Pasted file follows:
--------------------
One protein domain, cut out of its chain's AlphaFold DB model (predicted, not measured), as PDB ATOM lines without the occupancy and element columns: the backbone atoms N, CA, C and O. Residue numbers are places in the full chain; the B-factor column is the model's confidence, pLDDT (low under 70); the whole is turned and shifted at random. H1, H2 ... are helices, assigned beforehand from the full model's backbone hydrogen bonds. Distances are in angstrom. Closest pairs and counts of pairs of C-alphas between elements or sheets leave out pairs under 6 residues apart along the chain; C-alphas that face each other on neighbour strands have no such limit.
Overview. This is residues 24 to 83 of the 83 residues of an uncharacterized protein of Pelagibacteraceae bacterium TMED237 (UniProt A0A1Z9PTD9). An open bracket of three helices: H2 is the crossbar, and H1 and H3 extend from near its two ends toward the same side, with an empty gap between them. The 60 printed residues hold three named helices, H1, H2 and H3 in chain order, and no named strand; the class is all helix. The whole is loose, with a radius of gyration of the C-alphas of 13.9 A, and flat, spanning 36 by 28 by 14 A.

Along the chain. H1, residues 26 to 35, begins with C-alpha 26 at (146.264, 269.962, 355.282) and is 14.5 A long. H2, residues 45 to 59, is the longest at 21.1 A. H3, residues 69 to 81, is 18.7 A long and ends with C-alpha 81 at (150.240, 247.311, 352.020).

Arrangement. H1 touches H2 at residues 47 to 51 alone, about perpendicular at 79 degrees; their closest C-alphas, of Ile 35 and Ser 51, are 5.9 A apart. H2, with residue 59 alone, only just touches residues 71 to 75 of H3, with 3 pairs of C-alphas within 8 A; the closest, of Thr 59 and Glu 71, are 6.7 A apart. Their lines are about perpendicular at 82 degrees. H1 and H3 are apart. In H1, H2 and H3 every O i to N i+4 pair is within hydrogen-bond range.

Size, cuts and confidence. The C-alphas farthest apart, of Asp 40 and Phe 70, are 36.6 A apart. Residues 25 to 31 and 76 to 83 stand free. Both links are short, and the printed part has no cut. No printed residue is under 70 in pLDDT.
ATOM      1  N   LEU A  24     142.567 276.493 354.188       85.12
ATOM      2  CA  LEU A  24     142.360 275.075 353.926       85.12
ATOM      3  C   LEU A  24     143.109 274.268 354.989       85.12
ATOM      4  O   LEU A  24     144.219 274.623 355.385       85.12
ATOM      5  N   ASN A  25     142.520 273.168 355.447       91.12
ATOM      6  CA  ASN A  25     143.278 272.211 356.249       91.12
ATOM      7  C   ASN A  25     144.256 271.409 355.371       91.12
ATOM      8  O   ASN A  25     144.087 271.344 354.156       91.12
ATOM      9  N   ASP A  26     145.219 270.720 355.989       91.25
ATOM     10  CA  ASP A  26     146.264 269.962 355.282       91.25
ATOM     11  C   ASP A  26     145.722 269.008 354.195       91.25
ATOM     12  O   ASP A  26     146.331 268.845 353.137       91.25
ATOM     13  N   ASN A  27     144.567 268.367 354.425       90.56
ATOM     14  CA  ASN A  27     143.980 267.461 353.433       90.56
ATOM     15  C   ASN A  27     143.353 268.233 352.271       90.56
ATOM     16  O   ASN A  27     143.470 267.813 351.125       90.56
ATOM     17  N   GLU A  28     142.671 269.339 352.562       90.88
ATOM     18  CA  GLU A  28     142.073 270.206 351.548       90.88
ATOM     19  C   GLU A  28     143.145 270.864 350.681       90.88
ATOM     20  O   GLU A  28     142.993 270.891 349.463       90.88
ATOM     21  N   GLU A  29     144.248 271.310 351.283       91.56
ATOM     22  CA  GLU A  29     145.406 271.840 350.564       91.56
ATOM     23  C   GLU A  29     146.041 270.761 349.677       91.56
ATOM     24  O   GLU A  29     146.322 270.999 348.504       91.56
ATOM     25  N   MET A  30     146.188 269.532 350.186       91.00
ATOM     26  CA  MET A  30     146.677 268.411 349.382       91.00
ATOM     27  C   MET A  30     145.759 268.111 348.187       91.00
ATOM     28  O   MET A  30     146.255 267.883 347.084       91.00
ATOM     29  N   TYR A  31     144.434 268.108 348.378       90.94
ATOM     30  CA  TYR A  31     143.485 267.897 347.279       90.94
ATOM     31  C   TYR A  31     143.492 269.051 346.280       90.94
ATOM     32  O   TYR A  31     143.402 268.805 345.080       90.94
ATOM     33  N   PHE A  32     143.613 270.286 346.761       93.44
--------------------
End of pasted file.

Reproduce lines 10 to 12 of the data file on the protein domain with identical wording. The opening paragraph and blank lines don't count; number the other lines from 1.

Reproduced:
ATOM      6  CA  ASN A  25     143.278 272.211 356.249       91.12
ATOM      7  C   ASN A  25     144.256 271.409 355.371       91.12
ATOM      8  O   ASN A  25     144.087 271.344 354.156       91.12